$\star$ Show that the probability of no successes in $n$ Bernoulli trials, each with probability $p = 1/n$, is approximately $1/e$. Show that the probability of exactly one success is also $1/e$

The probability of no successes of $n$ trials is:

$$ b(0;n,p) = \binom{n}{k} p^k q^{n-k} = \binom{n}{0} q^n = (1-p)^n = \Big(1 - \frac{1}{n}\Big)^n = \frac{1}{\Big(1-\frac{1}{n}\Big)^{-n}} $$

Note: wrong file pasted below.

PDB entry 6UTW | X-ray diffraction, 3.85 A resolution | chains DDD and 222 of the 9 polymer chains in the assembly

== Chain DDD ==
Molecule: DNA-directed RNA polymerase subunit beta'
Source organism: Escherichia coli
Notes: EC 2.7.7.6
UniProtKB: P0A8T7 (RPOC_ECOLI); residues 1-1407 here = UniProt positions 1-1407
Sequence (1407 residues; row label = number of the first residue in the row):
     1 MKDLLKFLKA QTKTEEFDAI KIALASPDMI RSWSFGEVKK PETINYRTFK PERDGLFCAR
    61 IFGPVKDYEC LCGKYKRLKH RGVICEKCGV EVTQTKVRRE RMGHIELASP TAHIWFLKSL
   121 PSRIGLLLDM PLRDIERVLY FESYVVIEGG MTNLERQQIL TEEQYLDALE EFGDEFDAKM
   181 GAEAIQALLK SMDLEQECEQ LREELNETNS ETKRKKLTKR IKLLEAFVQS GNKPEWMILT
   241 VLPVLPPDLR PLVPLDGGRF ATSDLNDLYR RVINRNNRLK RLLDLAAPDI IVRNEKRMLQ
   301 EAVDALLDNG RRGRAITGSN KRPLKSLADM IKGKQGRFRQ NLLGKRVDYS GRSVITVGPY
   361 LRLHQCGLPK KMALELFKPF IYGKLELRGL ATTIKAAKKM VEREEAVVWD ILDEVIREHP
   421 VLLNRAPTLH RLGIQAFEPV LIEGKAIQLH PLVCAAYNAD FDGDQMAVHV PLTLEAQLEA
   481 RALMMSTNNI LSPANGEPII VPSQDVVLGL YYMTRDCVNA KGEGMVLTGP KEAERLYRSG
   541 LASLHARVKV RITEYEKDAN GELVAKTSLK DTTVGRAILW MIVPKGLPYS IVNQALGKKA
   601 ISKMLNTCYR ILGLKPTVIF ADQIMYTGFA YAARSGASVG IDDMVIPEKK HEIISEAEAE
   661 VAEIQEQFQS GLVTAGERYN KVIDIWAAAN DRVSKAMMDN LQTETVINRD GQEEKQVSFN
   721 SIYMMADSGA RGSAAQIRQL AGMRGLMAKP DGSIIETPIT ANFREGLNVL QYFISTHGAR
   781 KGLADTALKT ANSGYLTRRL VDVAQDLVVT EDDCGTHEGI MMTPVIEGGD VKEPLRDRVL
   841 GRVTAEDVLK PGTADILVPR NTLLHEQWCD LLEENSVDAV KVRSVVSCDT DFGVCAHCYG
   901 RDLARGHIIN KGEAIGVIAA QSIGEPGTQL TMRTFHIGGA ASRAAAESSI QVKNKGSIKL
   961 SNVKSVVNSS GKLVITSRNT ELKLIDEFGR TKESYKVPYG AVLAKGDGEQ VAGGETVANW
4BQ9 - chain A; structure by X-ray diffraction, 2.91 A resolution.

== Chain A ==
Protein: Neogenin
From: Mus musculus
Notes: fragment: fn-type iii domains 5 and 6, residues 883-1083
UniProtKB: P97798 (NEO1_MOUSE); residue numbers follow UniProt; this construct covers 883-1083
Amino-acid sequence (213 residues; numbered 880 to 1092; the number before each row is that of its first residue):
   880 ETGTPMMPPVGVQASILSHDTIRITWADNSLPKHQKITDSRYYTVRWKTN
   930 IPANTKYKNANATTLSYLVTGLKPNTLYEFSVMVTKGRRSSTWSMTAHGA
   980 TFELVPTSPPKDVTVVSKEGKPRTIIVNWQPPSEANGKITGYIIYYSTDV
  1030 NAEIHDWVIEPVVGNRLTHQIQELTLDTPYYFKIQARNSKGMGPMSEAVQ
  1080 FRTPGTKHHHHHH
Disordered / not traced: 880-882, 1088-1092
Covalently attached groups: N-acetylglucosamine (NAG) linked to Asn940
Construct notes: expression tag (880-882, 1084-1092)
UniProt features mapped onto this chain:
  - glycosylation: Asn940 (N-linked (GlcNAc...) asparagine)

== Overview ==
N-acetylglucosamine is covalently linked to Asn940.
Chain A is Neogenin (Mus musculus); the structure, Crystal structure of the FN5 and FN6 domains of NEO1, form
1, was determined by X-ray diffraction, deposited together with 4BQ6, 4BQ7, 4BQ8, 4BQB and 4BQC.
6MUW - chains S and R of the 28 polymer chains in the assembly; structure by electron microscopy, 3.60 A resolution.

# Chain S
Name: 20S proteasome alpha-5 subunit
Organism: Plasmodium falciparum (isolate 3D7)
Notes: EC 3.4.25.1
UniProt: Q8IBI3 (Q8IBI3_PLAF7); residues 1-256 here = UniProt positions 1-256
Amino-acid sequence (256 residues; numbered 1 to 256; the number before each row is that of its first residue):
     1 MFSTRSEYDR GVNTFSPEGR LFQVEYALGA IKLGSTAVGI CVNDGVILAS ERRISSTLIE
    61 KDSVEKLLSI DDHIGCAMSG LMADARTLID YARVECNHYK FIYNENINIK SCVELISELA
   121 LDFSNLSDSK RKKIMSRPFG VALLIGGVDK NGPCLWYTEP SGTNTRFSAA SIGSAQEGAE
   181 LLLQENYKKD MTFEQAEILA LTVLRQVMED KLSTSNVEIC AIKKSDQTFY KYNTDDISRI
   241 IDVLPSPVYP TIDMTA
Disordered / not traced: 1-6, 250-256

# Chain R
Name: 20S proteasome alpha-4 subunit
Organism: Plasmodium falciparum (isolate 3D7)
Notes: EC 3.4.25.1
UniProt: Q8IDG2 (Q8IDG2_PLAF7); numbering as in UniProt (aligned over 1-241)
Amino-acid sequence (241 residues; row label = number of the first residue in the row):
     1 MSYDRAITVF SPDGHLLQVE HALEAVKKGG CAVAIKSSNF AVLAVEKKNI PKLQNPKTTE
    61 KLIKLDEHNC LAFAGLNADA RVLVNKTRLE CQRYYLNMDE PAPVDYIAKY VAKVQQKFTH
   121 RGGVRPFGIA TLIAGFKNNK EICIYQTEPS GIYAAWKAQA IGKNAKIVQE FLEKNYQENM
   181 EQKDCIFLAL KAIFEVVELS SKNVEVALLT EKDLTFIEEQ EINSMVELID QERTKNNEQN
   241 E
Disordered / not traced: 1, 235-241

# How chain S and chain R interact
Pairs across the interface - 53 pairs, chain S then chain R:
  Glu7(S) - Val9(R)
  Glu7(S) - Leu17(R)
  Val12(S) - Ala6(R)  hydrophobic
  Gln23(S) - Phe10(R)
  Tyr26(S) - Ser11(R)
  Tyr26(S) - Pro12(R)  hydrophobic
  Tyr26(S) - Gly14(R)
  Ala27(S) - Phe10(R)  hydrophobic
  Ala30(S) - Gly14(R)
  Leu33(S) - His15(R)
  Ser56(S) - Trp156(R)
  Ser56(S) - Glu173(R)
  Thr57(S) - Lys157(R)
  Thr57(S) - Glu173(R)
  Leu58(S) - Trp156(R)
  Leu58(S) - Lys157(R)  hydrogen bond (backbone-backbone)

The probability of one success of $n$ trials is:

$$ b(1;n,p) = \binom{n}{1} \frac{1}{n} \bigg(1 - \frac{1}{n}\bigg)^{n-1} = \frac{1}{\Big(1-\frac{1}{n}\Big)^{-(n-1)}} $$

We know that:

$$ e = \lim_{n \to \infty}\bigg(1 + \frac{1}{n}\bigg)^n = \lim_{n \to \infty}\bigg(1 - \frac{1}{n}\bigg)^{-n} $$

We can just substitute in the examples above and get approximately $1/e$.